1. When you are looking 2. Sidelight: sky is the 3. Looking wilh the light:
into the light, the sky is lightest, the ground next, sky lowered for bright-
painted as light as pos- uprights next. Paint light- ness of clouds. Ground is sible. All other values are ed areas somewhat lighter slightly lower in tone than painted a tone or two low- and shadows just a bit sky. The values are closer, er than you see them. darker than seen. softer.
Wc must remember that our pigment range of light to dark is very much less than the range we see in life. Our only chance to retain the brilliancy and contrast of the lights to the darks is to drop the middle tones and darks in value. In Number 1 the ground plane lightens as it recedes. In Number 2 it lightens from right to left. In 3 the ground lightens as it comes forward. This is important in landscape.
\[ Working against the light produces strong contrast. Working with the light produces close values within the patterns. However, the patterns may contrast.
1. When white areas such as buildings, roads, rocks, sand, or clouds exist in your subject, all other values will usually have to be lowered in order to provide enough contrast.
2. In a side lighting the sky is lighter than when the source is behind you. The shadows are darker than the sky or ground. The values are painted about as you see them.
3. Against the light the white drops below the sky in tone. Study carefully to establish the whole relationship of the sky to the rest of your subject. "Skies make the picture."
Acquainting oneself with the changes of value that come to the same material on different days, or even within the same day, becomes a fascinating study. When we manipulate values, we are seeking the larger truths within our pigmentary limitations, just as wc stop down a camera lens for values.
Portrait of an Old Man by Andrew Loomis
you will begin to see your painting lake on light.
I should perhaps qualify my statement that the degree of difference between light and shadow will be the same for all shadows, for there is an exception in the case of reflected light thrown back into the shadow. The original separation would be correct if we were to take away the source of the reflected light. Hut the value of a shadow on which light is reflected is of course higher than thai of the other shadows. It is very important to study how much the value has been raised. Also, has the whole value of the whole shadow been raised? Most often traces of the original value are left at the edges, between the lighted area and the shadow. This is what artisis call the "hump" (the turning point of the form), which the reflected light may not be able to reach. To most artists, reflected light on shadow is a delight to paint, for it gives great luminosity to Ihe shadow. If we paint reflected light too light, it cuts down the brilliance of the neighboring area of light. Sometimes reflected light in a warm light is even warmer in the shadow than it is in the light, for it is color reflected back upon itself. This is what makes the shadows in a flower so brilliant. The pink of a rose seems more brilliant in the shadows between the petals than it docs in the light on the petals. This is a perfect example of color radiances, and we should strive to include a similar cffect around the lighted areas of our paintings.
Values can be analyzed by comparison. Look for the lightest area in the light, then for the next lower value, and on down the scale. Then look for the degree of contrast between the lightest area and its shadow. Set the value of this shadow-down beside the lightest area. It is at the top of the value scale for the shadows, and all other shadows are lowered in the same ratio with the scale of values in the light, keeping the same degree of contrast.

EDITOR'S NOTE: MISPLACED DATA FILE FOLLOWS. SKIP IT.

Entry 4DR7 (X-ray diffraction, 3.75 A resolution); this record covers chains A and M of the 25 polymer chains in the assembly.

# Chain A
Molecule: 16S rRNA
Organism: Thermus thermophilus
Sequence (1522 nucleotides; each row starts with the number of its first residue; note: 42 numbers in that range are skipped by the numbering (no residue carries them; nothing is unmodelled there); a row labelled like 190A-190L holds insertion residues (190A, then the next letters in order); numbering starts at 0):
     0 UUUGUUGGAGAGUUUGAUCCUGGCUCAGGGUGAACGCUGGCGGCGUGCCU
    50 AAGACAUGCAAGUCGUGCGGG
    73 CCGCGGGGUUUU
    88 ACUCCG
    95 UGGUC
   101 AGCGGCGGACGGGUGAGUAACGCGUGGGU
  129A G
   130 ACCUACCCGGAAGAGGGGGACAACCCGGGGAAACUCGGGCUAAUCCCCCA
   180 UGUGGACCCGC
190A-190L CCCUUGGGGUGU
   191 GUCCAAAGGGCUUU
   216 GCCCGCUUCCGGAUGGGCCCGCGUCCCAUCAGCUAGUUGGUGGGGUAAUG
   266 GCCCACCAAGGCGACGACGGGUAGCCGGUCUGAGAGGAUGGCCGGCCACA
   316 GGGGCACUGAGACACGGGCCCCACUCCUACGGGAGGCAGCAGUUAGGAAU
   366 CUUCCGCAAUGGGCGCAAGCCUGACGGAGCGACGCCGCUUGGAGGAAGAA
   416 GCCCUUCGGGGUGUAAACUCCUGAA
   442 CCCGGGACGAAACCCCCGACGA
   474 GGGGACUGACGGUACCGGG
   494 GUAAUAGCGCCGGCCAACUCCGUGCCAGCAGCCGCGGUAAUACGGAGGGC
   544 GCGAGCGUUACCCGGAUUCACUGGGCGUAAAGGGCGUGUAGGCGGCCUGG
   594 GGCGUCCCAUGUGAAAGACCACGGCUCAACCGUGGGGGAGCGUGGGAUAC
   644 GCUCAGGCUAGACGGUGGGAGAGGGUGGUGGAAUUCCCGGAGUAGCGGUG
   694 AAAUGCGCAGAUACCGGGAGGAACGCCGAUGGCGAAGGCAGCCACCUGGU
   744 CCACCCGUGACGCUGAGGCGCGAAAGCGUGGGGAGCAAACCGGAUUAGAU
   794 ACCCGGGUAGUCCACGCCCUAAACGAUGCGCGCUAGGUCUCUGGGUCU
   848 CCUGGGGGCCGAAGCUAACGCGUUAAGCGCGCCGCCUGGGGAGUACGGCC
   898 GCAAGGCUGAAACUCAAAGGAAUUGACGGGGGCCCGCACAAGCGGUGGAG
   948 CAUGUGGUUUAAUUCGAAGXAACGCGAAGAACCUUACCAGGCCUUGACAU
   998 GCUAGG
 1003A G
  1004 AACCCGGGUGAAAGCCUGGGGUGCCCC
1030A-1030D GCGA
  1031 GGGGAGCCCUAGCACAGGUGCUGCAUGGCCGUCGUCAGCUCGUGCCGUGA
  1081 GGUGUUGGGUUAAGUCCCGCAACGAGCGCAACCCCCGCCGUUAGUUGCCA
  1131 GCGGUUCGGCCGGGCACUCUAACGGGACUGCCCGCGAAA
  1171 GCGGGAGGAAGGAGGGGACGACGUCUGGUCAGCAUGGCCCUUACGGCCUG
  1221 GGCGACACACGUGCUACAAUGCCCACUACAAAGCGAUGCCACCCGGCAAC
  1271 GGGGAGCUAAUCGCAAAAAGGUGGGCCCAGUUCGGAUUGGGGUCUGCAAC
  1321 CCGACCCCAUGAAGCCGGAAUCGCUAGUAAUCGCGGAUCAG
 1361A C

If this is not clear, some comparisons may help. On the piano the relationship of E to G is the same as that of D to F; both are two notes apart, but the latter is lower in scale. The number 3 has the same relationship to 5 as 2 has to 4; they are both two units apart, but the latter are less in amount.
If you number the areas in your drawing, making the lightest 1, and the next 2, the scale would run like this:
Shadow (two tones Light darker than the light)
1. Highest value 3. Lightest value
It is a good idea to mix a black-and-white scale along a flat stick and use this alongside your color palette to determine what the values of the various colors are in terms of black-and-white. In this manner you build the value scales in your picture according to the black-and-white scale, or as they would appear in a black-and-white photograph, and then transpose the correct value to color by means of your value stick. Color can be very deceptive as to value. Because it is vivid, we arc inclined lo think it lighter than it really is. Thai is why the black-and-white value scale is so helpful.
If you comparc your value scale to nature you will no doubt find that the whole range of the scale is lower than the colors appear in actual light. That is what is meant by the limitation of pigment values. Our white is not as bright as sunlight. All we can do is to try to find the relationships from lightest to darkest and paint them in that order, even if a value has to be painted lower than we sec it to keep it in scale.
Much painting lacks quality because the artist docs not fully understand the value limitations of his pigments. Instead of arranging his values in proper sequence, he gets some lighter than nature, some like nature, some darker than nature, and so produces incorrect degrees of contrast in his work. His picture appears dull, and he does not three tones on white three tones on light gray
three tones on black
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